— The Phantom Ship • Captain Frederick Marryat

... the monopolist about Mabel, and she lost no time in making Undine free of the Stentorian group and its affiliated branches: a society addicted to "days," and linked together by membership in countless clubs, mundane, cultural or "earnest." Mabel took Undine to the days, and introduced her as a "guest" to the club-meetings, where she was supported by the presence of many other guests—"my friend Miss Stager, of Phalanx, Georgia," ...
— The Custom of the Country • Edith Wharton

... believed in, with all mystics, was prayer—an intimate and ineffable communion between the heart and God. Lying half asleep on the House of Commons benches, or strolling on the Terrace, he pursued often an inner existence, from which he could spring in a moment to full mundane life—arguing passionately for some Socialist proposal, scathing an opponent, or laughing and "ragging" with a group of friends, like a school-boy on an exeat. But whatever he did, an atmosphere went with him that made him beloved. He was extremely poor, and wrote for his living. His opinions won ...
— The Testing of Diana Mallory • Mrs. Humphry Ward

... see the hurried and brief meeting between Bartlett and Gertie Higgins, but he had seen enough to cause forgetfulness of mundane things. For an instant he stared after the vanished vision. Then he stepped blindly forward, tripped over something—"his off hind leg," so Captain Sol afterwards vowed—and fell sprawling, ...
— The Depot Master • Joseph C. Lincoln

... tacking on other limbs to the limbs of her own body, and so being short lived to boot she remains from century to century to human eyes in statu quo. Her body never becomes machinate, whereas this new phase of organism which has been introduced with man into the mundane economy, has made him a very quicksand for the foundation of an unchanging civilisation; certain fundamental principles will always remain, but every century the change in man's physical status, as compared with ...
— Samuel Butler's Canterbury Pieces • Samuel Butler

... him," means that Jim Smith is on trial as a beau and may become a "steady." They go to Sunday night subscription dances and arrive Monday morning looking years older than on Saturday, after having danced until early morning. "There's nothing so smart for a ball," the mundane of my team tells us, "as a black skirt and ...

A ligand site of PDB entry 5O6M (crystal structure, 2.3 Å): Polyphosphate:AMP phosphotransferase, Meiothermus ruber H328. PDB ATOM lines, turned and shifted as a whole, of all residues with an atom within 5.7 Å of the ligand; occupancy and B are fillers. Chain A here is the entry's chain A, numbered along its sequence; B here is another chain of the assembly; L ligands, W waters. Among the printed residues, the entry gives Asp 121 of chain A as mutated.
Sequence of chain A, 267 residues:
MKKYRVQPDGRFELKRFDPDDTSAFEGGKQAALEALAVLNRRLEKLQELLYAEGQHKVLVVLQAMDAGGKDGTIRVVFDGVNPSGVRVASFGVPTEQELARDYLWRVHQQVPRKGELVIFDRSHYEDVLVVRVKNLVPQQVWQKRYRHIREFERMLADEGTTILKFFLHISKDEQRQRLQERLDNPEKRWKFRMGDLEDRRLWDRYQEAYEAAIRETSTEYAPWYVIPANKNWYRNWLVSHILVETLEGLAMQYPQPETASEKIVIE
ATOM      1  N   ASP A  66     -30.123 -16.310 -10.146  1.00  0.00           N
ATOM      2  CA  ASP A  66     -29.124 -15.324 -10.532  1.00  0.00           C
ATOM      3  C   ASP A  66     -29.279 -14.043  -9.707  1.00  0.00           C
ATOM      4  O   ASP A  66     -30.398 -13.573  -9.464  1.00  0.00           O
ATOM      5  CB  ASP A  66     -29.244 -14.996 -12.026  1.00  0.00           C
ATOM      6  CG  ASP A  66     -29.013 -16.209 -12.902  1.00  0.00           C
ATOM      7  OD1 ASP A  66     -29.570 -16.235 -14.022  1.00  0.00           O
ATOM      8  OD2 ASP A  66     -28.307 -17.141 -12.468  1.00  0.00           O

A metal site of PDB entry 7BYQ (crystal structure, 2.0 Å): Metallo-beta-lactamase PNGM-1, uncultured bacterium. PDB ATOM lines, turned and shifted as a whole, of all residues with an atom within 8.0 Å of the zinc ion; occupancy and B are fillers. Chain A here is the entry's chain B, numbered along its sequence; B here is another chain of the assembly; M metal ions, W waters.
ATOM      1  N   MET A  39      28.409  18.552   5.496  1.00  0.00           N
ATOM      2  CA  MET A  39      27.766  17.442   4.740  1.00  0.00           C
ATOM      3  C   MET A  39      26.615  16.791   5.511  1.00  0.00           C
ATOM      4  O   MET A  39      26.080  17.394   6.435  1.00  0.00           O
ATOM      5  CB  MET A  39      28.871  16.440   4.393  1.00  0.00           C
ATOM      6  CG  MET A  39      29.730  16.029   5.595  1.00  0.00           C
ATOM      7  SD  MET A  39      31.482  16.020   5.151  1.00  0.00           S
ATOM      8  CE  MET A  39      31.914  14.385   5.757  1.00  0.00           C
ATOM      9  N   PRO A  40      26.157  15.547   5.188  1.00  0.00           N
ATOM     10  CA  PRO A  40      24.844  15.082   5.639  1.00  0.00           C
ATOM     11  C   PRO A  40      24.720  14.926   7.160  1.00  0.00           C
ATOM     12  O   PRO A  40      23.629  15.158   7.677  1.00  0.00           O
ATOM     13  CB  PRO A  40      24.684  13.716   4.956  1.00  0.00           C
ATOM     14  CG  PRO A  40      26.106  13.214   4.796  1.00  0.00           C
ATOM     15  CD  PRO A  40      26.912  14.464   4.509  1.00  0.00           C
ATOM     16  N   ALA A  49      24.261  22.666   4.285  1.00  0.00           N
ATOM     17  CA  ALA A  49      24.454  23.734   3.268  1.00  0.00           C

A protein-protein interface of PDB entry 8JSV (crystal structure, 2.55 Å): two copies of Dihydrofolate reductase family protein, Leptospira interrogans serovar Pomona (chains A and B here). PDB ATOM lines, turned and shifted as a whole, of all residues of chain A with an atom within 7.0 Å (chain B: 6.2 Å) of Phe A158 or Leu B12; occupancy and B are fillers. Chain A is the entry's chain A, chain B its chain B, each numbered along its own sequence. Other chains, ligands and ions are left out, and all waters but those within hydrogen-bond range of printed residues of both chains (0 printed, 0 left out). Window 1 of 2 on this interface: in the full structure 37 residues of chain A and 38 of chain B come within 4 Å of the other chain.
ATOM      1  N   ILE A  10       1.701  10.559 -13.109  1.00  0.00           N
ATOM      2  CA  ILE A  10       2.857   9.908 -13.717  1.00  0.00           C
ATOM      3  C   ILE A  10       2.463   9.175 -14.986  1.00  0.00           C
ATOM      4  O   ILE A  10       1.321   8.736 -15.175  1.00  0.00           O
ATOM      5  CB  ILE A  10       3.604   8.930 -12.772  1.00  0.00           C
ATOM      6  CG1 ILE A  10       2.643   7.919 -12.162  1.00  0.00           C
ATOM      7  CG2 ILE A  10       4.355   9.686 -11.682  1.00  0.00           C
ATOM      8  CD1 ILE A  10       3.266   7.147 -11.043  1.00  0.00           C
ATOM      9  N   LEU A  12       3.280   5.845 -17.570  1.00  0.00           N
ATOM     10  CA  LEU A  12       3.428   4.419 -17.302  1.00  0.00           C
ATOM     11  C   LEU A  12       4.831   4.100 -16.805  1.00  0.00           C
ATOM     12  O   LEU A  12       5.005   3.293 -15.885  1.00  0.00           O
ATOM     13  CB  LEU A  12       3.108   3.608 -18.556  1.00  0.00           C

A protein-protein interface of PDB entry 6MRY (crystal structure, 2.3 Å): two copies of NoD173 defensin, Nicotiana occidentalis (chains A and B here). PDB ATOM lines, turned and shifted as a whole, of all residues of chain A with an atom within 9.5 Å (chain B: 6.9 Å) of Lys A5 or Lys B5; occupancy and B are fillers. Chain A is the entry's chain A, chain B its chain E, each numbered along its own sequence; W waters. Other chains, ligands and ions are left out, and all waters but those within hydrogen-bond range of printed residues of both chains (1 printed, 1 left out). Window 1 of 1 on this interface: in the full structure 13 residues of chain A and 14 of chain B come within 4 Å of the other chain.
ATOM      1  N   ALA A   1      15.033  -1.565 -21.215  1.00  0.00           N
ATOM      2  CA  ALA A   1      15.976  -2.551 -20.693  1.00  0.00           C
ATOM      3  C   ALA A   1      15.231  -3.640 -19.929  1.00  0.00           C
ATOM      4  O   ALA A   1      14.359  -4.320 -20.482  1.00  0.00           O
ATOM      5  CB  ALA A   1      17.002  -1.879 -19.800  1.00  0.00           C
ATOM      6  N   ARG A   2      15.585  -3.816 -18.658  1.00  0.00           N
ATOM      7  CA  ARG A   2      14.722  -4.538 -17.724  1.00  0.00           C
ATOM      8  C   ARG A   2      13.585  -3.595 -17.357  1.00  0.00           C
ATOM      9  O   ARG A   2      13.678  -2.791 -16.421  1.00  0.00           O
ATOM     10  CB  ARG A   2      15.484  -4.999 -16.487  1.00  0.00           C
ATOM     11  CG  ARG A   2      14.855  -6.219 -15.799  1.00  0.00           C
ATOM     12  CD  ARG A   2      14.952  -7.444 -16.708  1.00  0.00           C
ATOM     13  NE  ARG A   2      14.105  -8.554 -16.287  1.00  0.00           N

— The Woman Who Toils - Being the Experiences of Two Gentlewomen as Factory Girls • Mrs. John Van Vorst and Marie Van Vorst

... he may nominally write about, the result is, above all else, an exposure of the writer's idiosyncrasies. Then, too, the laws of any locale wherein Mr. Pickwick achieves a competence in business, or of a society wherein Vautrin becomes chief of police, are upon the face of it extra-mundane. It suffices that, as a general rule, in fiction-making the true artist finds an ample, if restricted, field wherein the proper functions of the preacher, or the ventriloquist, or the photographer, or of the public prosecutor, ...
— The Certain Hour • James Branch Cabell

... molecules—which is essentially Professor Loeb's view; or whether to look upon the living body as the result of a "specific something" that organizes, that is, of "dominating organic agencies," be they psychic or super-mundane, which dominate and determine the organization of the different parts of the body into a whole. Yet he is troubled with the idea that this specific something may be "nothing more than accidental chemical ...
— The Breath of Life • John Burroughs

... creation, universe, cosmos; globe; planet; macrocosm, microcosm. Associated Words: cosmology, cosmologist, cosmography, cosmogony, cosmographer, cosmogonist, cosmometry, cosmoplastic, cosmic, cosmolatry, cosmopolite, cosmopolitan, cataclysm, ante-mundane, secularize, secularization, secularist, supermundane, geography, geology, paleontology, ...
— Putnam's Word Book • Louis A. Flemming

... doing so; but at the time I knew the men whom I have described in the present volume I had no expectation that I should ever write about them. My acquaintance with them, however, has served to give me a more elevated idea of human nature than I otherwise might have acquired in the ordinary course of mundane affairs, and it is with the hope of transmitting this impression to my readers that I publish the present account. Some of them have a world-wide celebrity, and others who were distinguished in their own time seem likely now to be forgotten; but they all deserve well of the republic of humanity ...
— Cambridge Sketches • Frank Preston Stearns

... committed to memory and correctly repeated two thousand separate quotations from the Old Testament—an achievement that brought on an attack resembling brain fever. I do not record this achievement in a spirit of boastfulness or vanity of the flesh, but merely to show that from a very early stage of my mundane existence I was by nature studious and ever mindful of the admonitions of my elders. Indeed, I do not recall a time when I did not prefer the companionship of cherished and helpful gift books to the boisterous and ofttimes rough sports of my ...
— Fibble, D. D. • Irvin Shrewsbury Cobb

... answered. "Give me some dried fish, good fellow, or, for the matter of that, dried horse or dog, or anything mortal teeth can bite through, and I will show you my tastes are altogether mundane." ...
— Gulliver of Mars • Edwin L. Arnold

... acknowledged to herself, with a truthfulness which she felt to be almost brazen, that her uppermost yearnings were of a wholly mundane character. ...